The insurance industry is facing increasingly stringent compliance regulations as well as the need to adopt emerging technologies to level-up their offerings.
The emergence of new technologies and their applications within the insurance space, as well as changing regulatory requirements and consumer expectations about the privacy and security of data, are forcing insurance companies to assess their compliance and data governance programs as they scale to meet these demands.
Today’s insurers are tasked with adapting to the external demands of this shifting industry landscape while simultaneously evolving their internal operations and enhancing or replacing legacy systems, a juggling act that requires a nuanced understanding of the regulatory environment and its impact on established data governance programs. As insurers work to cut costs and grow profits by offering targeted insurance solutions to their customers — many of which are grounded in data collection and analysis — they will need to continually modernize their regulatory and compliance functions so that they are able to meet their legal and ethical obligations sustainably and cost-effectively.
That said, the complexities of compliance in the insurance industry present considerable challenges for many companies, and will continue to do so as the industry integrates more diverse product and service offerings, enhances legacy systems with new automation tools, and works to cut costs. These complexities include (but are by no means limited to):
1. Stringent Data Privacy and Security Regulations
The threat of data breaches is nothing new for insurance companies, but the stakes have been raised considerably in the wake of the General Data Protection Regulation (GDPR) and the California Consumer Privacy Act (CCPA). As a result of these (relatively) new laws, regulators are probing the ways in which companies protect and store their data with unprecedented rigor.
As insurance companies look to leverage consumer data to offer targeted solutions and implement newer technologies that automate various aspects of their operations (such as claims processing), they need to implement mechanisms to protect and manage their customers’ data.
To rise to the challenge posed by increased regulatory scrutiny, insurance companies need to craft, implement, and evolve robust privacy and security plans — not only to protect consumers (and earn their trust), but to avoid fines and other penalties assessed by regulatory bodies.
2. High Market Conduct Expectations
“Market conduct” refers to actions associated with the sale and distribution of insurance. High standards of market conduct are critical to protecting consumers and maintaining public trust in the insurance industry as a whole. By leveraging data and analytics, self-assessments, and internal audits to proactively monitor their own operations, insurance companies can avoid running into regulatory issues stemming from oversight issues or rogue agents. Findings from these assessments help insurance companies identify outliers, monitor rate compliance, and verify that products and services are being offered to customers in a fair way. This allows companies to fix any issues prior to receiving negative findings as part of a market conduct exam.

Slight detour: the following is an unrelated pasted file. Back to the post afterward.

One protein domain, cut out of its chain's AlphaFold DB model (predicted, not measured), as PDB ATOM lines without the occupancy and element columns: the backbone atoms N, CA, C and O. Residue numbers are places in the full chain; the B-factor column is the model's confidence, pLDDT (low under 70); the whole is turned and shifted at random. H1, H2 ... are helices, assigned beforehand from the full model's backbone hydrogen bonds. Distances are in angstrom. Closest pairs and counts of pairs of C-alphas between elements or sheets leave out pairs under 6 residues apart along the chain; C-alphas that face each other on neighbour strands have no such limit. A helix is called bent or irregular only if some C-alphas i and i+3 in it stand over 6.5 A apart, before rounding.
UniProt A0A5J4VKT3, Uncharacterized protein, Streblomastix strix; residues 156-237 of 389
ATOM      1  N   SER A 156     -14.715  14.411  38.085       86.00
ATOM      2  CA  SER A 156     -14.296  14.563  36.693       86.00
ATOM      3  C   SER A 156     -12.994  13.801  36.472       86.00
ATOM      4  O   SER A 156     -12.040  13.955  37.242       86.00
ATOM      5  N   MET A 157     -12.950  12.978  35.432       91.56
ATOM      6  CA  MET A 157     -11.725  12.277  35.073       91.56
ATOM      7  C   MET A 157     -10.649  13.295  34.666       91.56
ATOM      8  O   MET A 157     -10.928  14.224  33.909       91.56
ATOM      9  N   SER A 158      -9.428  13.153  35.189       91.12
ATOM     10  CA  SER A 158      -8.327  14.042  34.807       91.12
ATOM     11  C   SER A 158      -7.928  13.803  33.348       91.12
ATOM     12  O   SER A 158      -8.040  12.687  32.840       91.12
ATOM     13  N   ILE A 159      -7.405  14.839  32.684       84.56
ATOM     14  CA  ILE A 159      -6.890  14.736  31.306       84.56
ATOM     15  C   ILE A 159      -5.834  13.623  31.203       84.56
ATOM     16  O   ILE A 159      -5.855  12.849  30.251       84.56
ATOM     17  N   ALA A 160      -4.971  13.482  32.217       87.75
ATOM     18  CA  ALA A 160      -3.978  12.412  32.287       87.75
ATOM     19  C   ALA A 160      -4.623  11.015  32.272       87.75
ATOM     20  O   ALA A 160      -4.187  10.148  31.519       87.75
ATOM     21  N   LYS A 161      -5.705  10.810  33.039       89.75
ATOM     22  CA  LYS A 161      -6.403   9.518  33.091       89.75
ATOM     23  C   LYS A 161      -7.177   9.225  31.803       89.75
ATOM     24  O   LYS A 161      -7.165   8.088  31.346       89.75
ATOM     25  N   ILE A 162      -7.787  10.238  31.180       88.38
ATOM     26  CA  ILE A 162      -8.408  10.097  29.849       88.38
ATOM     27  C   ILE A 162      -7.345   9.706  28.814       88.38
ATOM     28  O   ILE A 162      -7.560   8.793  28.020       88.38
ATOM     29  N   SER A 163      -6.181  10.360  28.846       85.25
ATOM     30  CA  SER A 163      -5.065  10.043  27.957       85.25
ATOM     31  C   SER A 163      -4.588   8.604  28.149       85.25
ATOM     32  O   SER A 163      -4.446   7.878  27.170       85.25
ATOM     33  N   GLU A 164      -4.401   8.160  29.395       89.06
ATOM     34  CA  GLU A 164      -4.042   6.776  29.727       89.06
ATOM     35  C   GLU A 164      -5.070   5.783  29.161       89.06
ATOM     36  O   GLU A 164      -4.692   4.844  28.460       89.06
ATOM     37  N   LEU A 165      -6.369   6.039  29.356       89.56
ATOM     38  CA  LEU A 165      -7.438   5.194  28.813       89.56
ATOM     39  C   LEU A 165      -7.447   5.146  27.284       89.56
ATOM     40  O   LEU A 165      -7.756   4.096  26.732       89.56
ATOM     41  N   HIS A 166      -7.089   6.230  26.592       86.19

As insurance companies look to enhance their customers’ experience through automation tools that result in faster claims processing or simplified underwriting processes, they need to consider the regulatory implications of these technologies and integrate them into their monitoring and analytics processes to ensure fair application across the board.
3. The Specter of Insurance Fraud
Fraud is an ever-present threat across all types of insurance, though it’s a particularly prominent issue in auto insurance, workers’ compensation, and health insurance. Insurance fraud is perhaps most widely associated with consumers defrauding insurance companies, but insurance companies and their employees can defraud consumers as well.
From a regulatory standpoint, insurance companies must be especially wary of this kind of fraud. Employees who take unscrupulous actions such as collecting premiums from consumers without delivering a policy can place their company at risk. This potential risk has only grown in the wake of the July 2019 updates to the Model Insurance Fraud Act, which increased prosecutors’ authority and removed many previous proof standards.
However, because insurance companies are often large and complex organizations, self-policing can be difficult. As a result, companies are turning to advanced analytics to identify anomalies and potentially detect fraud before it becomes a major liability.
Partnering with an Experienced Insurance Compliance Consultancy
Because of the increasing complexity of compliance in the insurance industry, more and more insurance companies are turning to consultancies for help in ensuring regulatory compliance and detecting fraud. Maintaining day-to-day operations while also keeping up with emerging technologies and changing regulatory standards and consumer expectations requires substantial time, labor, and strategy, and partnering with an experienced consultant can minimize insurers’ cost and time expenses while also driving better results.
A boutique consulting firm that operates on a unique local model, SEI only employs consultants with extensive specialized experience, and in an industry as unique and complex as insurance, experience is critical to success.
To learn more about how partnering with SEI can help your insurance organization, contact us today.